甘城ブリリアントパーク 第1話 「お客が来ない!」
Amagi Brilliant Park #01. 「Not Enough Visitors!」
Source Material: Light novel series by Gatou Shouji (賀東 招二)
Studio(s): Kyoto Animation
Director(s): Takemoto Yasuhiro (武本 康弘)
Music: Mitsumune Shinkichi (光宗 信吉)
Amagi Brilliant Park is a Japanese light novel series written by Gatou Shouji and illustrated by Nakajima Yuka, published in Fujimi Shobo‘s Fujimi Fantasia Bunko imprint. Since its release, it has been adapated into three manga series published by both Fujimi Shobo and Kadokawa.
After being held at gun-point by transfer student Sento Isuzu, Kanie Seiya is forced to accompany her on a date to Amagi Brilliant Park, an old amusement attraction that has long since outlived its popularity. Throughout the day Sento takes Kanie around the park, to its various locales, such as Sorcerers’ Hill, Tiramie’s Flower Adventure, Macaron’s Music Theater, Moffle’s Candy House, Elementario, Doki Doki Coaster, Brilliant Market, and more, all of which bear enticing and fun names but are for the most part run-down and unattended operations. As Sento acts as an unofficial tour guide, providing various facts about the theme park, Kanie protestingly plays along and meets the small amount of Amagi Brilliant Park employees who still show up to perform their roles. Just when Kanie is finally fed up with the Sento’s shenanigans, she reveals her extensive knowledge of him, particularly his retired status as a talented child actor. Upon realizing her true intentions, Kanie is even more adamant about leaving, but Sento insists that he first try a plate of croquettes that were made by the manager of the park. Kanie is enticed by the exquisite flavor of the croquettes and agrees to make one more pit-stop before leaving: the manager, Latifa Fullanza’s abode. Similarly to Sento, Latifah tells Kanie that the cast members of Amagi Brilliant Park are in fact native creatures from the magical realm of Maple Land and confides in Kanie to become the new manager of Amagi Brilliant Park, restore the theme park to its former glory, and save the magical inhabitants of the area. Kanie is unsurprisingly reluctant to believe Latifah words, so she resolves to prove to him the truth of magic by bestowing upon him a magical ability, by means of a kiss. Kanie faints from the kiss and from having visions of a vague memory and awakes in his own apartment the next morning to find a naked Sento in the bathroom. He dashes to the door of his aunt and guardian, Aisu Kyuubu, to question Sento’s presence in their home but more importantly finds out that he now has the power to read people’s minds.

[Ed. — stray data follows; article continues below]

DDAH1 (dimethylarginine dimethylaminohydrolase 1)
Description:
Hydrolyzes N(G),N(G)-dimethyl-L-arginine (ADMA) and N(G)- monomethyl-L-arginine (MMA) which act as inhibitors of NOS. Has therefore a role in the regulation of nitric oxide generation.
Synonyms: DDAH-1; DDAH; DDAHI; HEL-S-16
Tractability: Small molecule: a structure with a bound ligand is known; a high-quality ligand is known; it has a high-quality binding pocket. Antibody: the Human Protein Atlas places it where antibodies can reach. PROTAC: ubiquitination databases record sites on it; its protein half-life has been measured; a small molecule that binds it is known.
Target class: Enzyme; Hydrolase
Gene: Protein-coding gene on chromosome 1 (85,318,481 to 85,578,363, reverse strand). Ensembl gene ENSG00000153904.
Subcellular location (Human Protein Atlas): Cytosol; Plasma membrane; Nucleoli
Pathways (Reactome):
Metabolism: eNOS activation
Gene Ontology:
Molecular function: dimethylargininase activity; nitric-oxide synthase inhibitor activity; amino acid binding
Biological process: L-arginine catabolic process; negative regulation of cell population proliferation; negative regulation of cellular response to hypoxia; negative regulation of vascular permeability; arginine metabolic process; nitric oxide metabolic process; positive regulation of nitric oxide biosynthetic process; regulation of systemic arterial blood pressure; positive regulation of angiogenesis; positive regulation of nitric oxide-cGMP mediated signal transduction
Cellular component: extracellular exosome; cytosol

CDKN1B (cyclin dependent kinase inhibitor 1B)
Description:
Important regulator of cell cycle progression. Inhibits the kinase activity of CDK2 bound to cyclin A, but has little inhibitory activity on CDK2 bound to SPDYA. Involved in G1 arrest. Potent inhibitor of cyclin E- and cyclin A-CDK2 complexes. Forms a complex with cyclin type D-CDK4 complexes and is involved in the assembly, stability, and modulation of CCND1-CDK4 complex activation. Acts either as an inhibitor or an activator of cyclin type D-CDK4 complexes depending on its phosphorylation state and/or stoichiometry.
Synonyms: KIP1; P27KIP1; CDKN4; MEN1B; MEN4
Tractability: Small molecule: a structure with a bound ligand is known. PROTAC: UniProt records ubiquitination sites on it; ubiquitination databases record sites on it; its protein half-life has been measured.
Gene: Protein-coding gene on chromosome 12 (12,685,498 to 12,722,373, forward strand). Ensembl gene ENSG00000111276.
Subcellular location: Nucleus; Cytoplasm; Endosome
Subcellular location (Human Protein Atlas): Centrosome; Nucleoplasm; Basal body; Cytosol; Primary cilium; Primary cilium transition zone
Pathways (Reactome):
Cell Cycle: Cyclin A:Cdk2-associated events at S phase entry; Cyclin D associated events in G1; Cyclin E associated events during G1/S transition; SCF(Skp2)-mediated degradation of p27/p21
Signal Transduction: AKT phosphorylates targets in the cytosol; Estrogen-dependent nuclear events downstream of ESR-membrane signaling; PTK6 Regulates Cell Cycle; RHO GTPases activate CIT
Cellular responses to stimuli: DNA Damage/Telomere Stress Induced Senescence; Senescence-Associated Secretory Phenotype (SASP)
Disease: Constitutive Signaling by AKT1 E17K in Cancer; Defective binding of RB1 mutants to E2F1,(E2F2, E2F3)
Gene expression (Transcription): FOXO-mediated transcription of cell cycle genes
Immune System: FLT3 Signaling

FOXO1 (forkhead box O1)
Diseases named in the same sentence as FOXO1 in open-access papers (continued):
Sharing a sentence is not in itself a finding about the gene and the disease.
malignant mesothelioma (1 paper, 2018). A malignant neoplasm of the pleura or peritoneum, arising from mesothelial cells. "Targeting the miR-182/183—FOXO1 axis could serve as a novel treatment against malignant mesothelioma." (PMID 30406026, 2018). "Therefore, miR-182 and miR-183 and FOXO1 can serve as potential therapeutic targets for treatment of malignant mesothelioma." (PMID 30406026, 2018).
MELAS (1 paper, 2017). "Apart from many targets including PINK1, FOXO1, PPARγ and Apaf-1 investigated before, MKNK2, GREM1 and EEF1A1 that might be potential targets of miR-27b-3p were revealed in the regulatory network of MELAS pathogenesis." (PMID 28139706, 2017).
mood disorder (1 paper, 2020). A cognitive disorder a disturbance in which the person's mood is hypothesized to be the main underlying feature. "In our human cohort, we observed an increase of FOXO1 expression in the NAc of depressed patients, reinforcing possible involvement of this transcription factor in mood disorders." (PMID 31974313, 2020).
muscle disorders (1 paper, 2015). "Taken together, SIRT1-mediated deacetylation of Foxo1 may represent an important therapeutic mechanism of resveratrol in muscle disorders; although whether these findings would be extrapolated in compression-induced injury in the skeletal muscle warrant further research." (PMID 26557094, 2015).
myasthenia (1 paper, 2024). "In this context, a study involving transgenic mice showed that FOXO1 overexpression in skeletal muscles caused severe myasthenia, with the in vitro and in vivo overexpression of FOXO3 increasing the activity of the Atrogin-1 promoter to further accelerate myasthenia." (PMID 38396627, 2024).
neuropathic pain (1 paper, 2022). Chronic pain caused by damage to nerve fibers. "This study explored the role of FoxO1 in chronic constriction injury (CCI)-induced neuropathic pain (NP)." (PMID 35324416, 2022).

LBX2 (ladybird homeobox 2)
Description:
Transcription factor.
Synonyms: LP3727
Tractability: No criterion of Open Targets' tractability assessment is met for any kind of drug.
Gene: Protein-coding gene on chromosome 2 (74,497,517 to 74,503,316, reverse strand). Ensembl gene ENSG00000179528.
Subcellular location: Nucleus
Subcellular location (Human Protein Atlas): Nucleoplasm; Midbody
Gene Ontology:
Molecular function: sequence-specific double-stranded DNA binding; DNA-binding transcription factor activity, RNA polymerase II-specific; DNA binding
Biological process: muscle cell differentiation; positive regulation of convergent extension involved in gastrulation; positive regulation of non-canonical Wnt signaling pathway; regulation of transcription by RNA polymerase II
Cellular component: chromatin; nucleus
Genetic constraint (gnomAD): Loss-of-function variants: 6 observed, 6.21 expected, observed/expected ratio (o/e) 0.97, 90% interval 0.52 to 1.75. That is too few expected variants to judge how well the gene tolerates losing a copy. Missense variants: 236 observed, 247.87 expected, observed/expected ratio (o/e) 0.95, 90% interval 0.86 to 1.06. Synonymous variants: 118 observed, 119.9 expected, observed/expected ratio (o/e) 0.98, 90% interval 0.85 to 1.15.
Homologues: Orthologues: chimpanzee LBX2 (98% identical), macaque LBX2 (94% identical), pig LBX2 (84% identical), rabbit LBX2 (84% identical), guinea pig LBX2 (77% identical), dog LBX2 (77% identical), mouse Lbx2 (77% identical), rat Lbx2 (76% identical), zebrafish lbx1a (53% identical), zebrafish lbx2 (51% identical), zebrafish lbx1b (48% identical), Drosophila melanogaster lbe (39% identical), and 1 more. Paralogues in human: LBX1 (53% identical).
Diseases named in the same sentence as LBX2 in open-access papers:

I more than welcome the long-awaited Kyoto Animation production that deviates away from the studio’s usual moe-dominating character designs and art style, but I guess it has to come as a trade-off for Amagi Brilliant Park; because while the art quality is nothing to complain about relative to most anime series, it does immediately fail to be on par with the rest of the studio’s roster. Wherein Hyouka, (worth citing as my favorite Kyoto Animation production) was the divergent KyoAni series in writing, Amagi is perhaps aiming to be the divergent KyoAni series in illustration, (lest we reminisce back to the early 2000s with the Full Metal Panic! series). And I guess you could add in the extra catch of a rather unusual premise for Amagi too, because before the opening sequence to the premiere starts, you don’t know quite what to expect from this show that has only really disclosed the theme of theme park (ad)ventures. And then, once the opening sequence actually does begin to play, you start to get even less of an idea of just what the hell to expect. But rest assured, things unravel quite nicely and soon enough for Amagi Brilliant Park. I mentioned earlier it being the newcomer to the trifecta (along with Hyouka and Full Metal Panic!) of Kyoto Animation series quite unlike the rest, and I’m pretty proud to say that my feeling was right, as original light novel series author Gatou Shouji was also the author of the Full Metal Panic! light novel series and the screenplay-writer for KyoAni‘s anime adaptation of Hyouka. As it stands, those are the only three KyoAni productions that he has been involved in, and he does seem to successfully imbue a certain stylistic touch to every one. In terms of general appeal, I think the premise of Amagi Brilliant Park is fantastical enough; it is a story-line that borders the world of actuality and the world of fantasy, and what better place to have such illusions of grandeur than in an amusement park? Kanie and Sento’s relationship is a nice contrast to the conventional cuteness overload and the deadpan humor at times even somewhat reminds me of a manzai comedy routine of sorts. And hey, considering the brand newness of their friendship, I’m sure there’s a long way to go. Take note that any female who sticks a barrel to your face upon first encounter is a keeper (and you know you’ve seen enough anime when you know this is probably not the first series to suggest that thought). With a female lead donning a deadpan demeanor such as Sento, it’s almost hard to not view this show to be a full-on fantasy-genre series beyond its alleged fantasy fairies and woodland creatures, because past seasons have certainly shown us just how ripe a character archetype that is for the genre. While I came out of the premiere fairly entertained, I do wish to reserve my complete acknowledgement. There are elements that branch the show away from the typical KyoAni elements, i.e. fairly mature characters, mentions of love hotels, full-on fan-service, etc. Reading those all back in my mind force me to admit that they are definitely generics in anime in general, but I think they have the capacity to at least spice up the standard formula for this studio’s productions. How far they go from there on is something I’m attributing to the original series writer, who hasn’t failed me just yet.